Jan 25, 2017

Spicer's Day 3: Unveiling Trump executive actions

Evan Vucci / AP

  1. Executive order #1 today: "Border Security and Immigration Enforcement improvements": Builds the wall and Mexico pays for it ("his goal was to get the project started...and then move forward to work with Congress on an appropriations schedule"), ends catch and release, and establishes detainment centers along border.
  2. Executive order #2 today: "Enhancing Public Safety on the Interior of the United States": ends sanctuary cities ("there's a taxpayer issue here") and directs federal agencies to abide by immigration policy — includes nothing specific regarding DACA policy.
  3. That draft executive order on CIA black sites: Trump hasn't seen it. "It is not a White House document. I don't know where it came from or where it originated."
  4. Investigation into voter fraud: Spicer implied the investigation is going to focus on bigger states. "This isn't just about the 2016 election. It's about the integrity of our voting system."
  5. @BadlandsNPS and the EPA: The White House didn't crack down on the social media activity of government agencies. He said that directive would come from the agencies themselves.
  6. Extreme vetting: Details on Trump's plan to restrict visas from various Middle Eastern countries still forthcoming, but his "guiding principle is keeping people safe."

Go deeper

Trump accuses Twitter of interfering in 2020 election

President Trump speaks to the press as he departs the White House in Washington, D.C., on Thursday. Photo: Mandel Ngan/Getty Images

President Trump responded via tweets Tuesday evening to Twitter fact-checking him for the first time on his earlier unsubstantiated posts claiming mail-in ballots in November's election would be fraudulent.

What he's saying: "Twitter is now interfering in the 2020 Presidential Election.They are saying my statement on Mail-In Ballots, which will lead to massive corruption and fraud, is incorrect, based on fact-checking by Fake News CNN and the Amazon Washington Post," the president tweeted. "Twitter is completely stifling FREE SPEECH, and I, as President, will not allow it to happen!"

Editor's note: This is a developing news story. Please check back for updates.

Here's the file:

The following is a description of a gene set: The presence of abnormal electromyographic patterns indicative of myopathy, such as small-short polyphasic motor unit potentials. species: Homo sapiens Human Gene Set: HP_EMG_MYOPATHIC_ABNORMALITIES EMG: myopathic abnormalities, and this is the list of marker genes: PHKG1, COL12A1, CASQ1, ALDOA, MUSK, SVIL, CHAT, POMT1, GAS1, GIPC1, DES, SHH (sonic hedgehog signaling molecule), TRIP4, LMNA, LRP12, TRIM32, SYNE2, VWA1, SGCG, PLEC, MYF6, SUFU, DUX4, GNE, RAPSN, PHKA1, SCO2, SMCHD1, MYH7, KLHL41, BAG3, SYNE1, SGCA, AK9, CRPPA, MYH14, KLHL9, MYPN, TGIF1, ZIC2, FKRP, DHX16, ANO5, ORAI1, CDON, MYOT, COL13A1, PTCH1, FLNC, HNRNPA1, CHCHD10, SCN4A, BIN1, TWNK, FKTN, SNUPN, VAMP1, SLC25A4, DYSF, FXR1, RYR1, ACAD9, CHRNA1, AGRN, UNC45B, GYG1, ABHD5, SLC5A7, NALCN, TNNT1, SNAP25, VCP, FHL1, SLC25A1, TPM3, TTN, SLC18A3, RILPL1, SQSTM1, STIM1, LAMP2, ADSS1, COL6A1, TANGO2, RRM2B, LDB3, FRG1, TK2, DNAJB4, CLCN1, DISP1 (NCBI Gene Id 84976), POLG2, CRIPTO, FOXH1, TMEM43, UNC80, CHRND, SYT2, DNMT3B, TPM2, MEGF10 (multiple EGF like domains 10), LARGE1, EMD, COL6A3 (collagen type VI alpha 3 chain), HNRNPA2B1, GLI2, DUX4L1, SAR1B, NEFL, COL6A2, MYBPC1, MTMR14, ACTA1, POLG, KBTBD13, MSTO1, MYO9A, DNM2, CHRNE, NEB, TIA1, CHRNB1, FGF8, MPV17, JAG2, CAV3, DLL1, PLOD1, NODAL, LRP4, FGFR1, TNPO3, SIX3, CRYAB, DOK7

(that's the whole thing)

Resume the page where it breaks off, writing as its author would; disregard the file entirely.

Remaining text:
20 mins ago - Politics & Policy

Coronavirus dashboard

Illustration: Aïda Amer/Axios

  1. Global: Total confirmed cases as of 7:30 p.m. ET: 5,559,130 — Total deaths: 348,610 — Total recoveries — 2,277,087Map.
  2. U.S.: Total confirmed cases as of 7:30 p.m. ET: 1,679,419 — Total deaths: 98,852 — Total recoveries: 384,902 — Total tested: 14,907,041Map.
  3. Federal response: DOJ investigates meatpacking industry over soaring beef pricesMike Pence's press secretary returns to work.
  4. Congress: House Republicans to sue Nancy Pelosi in effort to block proxy voting.
  5. Business: How the new workplace could leave parents behind.
  6. Tech: Twitter fact-checks Trump's tweets about mail-in voting for first timeGoogle to open offices July 6 for 10% of workers.
  7. Public health: CDC releases guidance on when you can be around others after contracting the coronavirus.
  8. What should I do? When you can be around others after contracting the coronavirus — Traveling, asthma, dishes, disinfectants and being contagiousMasks, lending books and self-isolatingExercise, laundry, what counts as soap — Pets, moving and personal healthAnswers about the virus from Axios expertsWhat to know about social distancingHow to minimize your risk.
  9. Other resources: CDC on how to avoid the virus, what to do if you get it, the right mask to wear.

Subscribe to Mike Allen's Axios AM to follow our coronavirus coverage each morning from your inbox.

Updated 45 mins ago - Politics & Policy

Twitter fact-checks Trump's tweets for first time

President Trump briefs reporters in the Rose Garden on May 26. Photo: Brendan Smialowski/AFP via Getty Images

Twitter fact-checked two of President Trump's unsubstantiated tweets that mail-in ballots in the 2020 election would be fraudulent for the first time on Tuesday, directing users to "get the facts" through news stories that cover the topic.

Why it matters: Twitter and other social media platforms have faced criticism for not doing enough to combat misinformation, especially when its propagated by the president.